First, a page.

Bed bugs – a pest no one wants living in their mattress or furniture. When you see a bed bug, you can be certain that there are more hiding away or waiting to hatch that will cause an infestation before you know it.
Knowing the enemy – bed bugs in this case – is the key to remedying the problem.
First, let’s discuss what bed bugs look like before going into some interesting questions people just like you have asked about bed bugs.
Table of Contents
- What Does a Bed Bug Look Like?
- 10 Common Questions About Bed Bugs
- 1. How Long Does a Bed Bug Live?
- 2. Are Bed Bugs Asexual?
- 3. How Many Eggs Can a Female Lay?
- 4. How Long is a Bed Bug’s Reproduction Cycle?
- 5. Can You Squish a Bed Bug?
- 6. Are Bed Bugs Contagious?
- 7. Are Bed Bugs Nocturnal?
- 8. What Does a Bed Bug Look Like on A Mattress?
- 9. What Do Bed Bug Bites Feel Like?
- 10. Can Bed Bug’s Spread Disease?
What Does a Bed Bug Look Like?
The first and most important thing to know is what these bugs look like. Identifying your bug before taking appropriate action is essential. If you treat your home for the wrong bug, it can cause more harm than good, which is not something you’ll be aiming for when dealing with bed bugs.
An easy way to learn what a bed bug looks like is to look for a bed bug image.
Google’s image search is a good place to find pictures of these night vampires to properly identify the bug stalking you while you sleep.
But if the picture isn’t enough, you can use the following characteristics as a guideline for what these pests look like:
- Size: Small, 4 – 5 mm
- Speed: Slow
- Thickness: The thickness of a credit card
- Color: Brownish; turn reddish after feeding
- Shape: Oval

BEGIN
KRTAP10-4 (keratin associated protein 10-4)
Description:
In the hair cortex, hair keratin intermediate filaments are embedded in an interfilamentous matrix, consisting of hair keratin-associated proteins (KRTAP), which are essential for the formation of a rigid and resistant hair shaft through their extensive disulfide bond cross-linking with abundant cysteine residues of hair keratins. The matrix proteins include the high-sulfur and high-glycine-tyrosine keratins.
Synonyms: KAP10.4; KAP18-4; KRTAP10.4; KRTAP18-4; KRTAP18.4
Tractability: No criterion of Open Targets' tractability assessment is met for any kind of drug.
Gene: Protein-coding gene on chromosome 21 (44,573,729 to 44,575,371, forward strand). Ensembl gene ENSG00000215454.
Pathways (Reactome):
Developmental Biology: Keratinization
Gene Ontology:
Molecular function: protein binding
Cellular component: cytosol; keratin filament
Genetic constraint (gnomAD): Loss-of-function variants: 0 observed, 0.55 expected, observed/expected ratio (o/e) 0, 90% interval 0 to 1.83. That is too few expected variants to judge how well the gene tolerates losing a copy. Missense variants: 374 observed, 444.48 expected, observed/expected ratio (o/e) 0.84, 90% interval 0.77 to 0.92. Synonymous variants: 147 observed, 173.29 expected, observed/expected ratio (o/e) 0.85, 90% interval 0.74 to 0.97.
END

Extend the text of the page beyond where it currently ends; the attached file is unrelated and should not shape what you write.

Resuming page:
A bed bug size is equivalent to an apple seed, so they’re very small. Nymphs are so small that people often need a microscope to see them, but adults can be seen with the naked eye despite their small size.
Newly hatched nymphs can be the size of a needle’s head.
10 Common Questions About Bed Bugs
1. How Long Does a Bed Bug Live?
Unless they meet an untimely death, bed bugs will live for 10 months on average. What’s interesting is that these pests can live 300+ days without food or water, so they’re very resilient despite their shorter lifespan.
Aggressive mating patterns allow these bugs to reproduce faster than a person can kill them using hands-on methods, such as stepping on them.
2. Are Bed Bugs Asexual?
Bed bugs are not asexual. A female and male bed bug engage in sexual activity for the reproduction to occur. The male can hurt the female at this time. The entire process is very taxing on the female, and if the female mates too often, it can lead to injury in some cases.
The increased mating sessions don’t always lead to more bed bug eggs being produced.
What happens is that the continual mating causes the opposite results – eggs aren’t laid as often in many cases. Females have adapted to leave their mates and travel away from their normal location near a food source.
This is the optimal option for a female bed bug, as she’ll have access to food and can lay more eggs without disruption.
3. How Many Eggs Can a Female Lay?
A female can produce groups of eggs that can range from one to fifty. The average female can lay one to seven eggs in a single day. Mating can cause scarring, so if she mates too often, she can reduce the number of eggs she lays.
During her lifetime, she can lay 200 – 250 eggs on average.
These new additions to the population can lead to 5,000 bed bugs infesting a home in just a six-month period. If a single bed bug can cause this extreme of a population boom, imagine what 2 or even 5 can do in a six-month period.
4. How Long is a Bed Bug’s Reproduction Cycle?
When eggs are laid, it will take 6 – 17 days for them to hatch into nymphs. These baby bed bugs will not be able to reproduce until they reach the adult stage, and the temperature plays a role in how fast these bugs will reproduce.
Small in size, a nymph is often only able to be detected using a magnifying glass.
Nymphs can start the feeding process once they’re hatched, but since they’re the size of a pinhead, it’s very difficult to see them.
Temperature plays such a key role in the maturing of the bed bug that it can mean the difference between adulthood being reached in 21 days or 120 days. These pests can feed immediately after being hatched, and they thrive in warmer climates.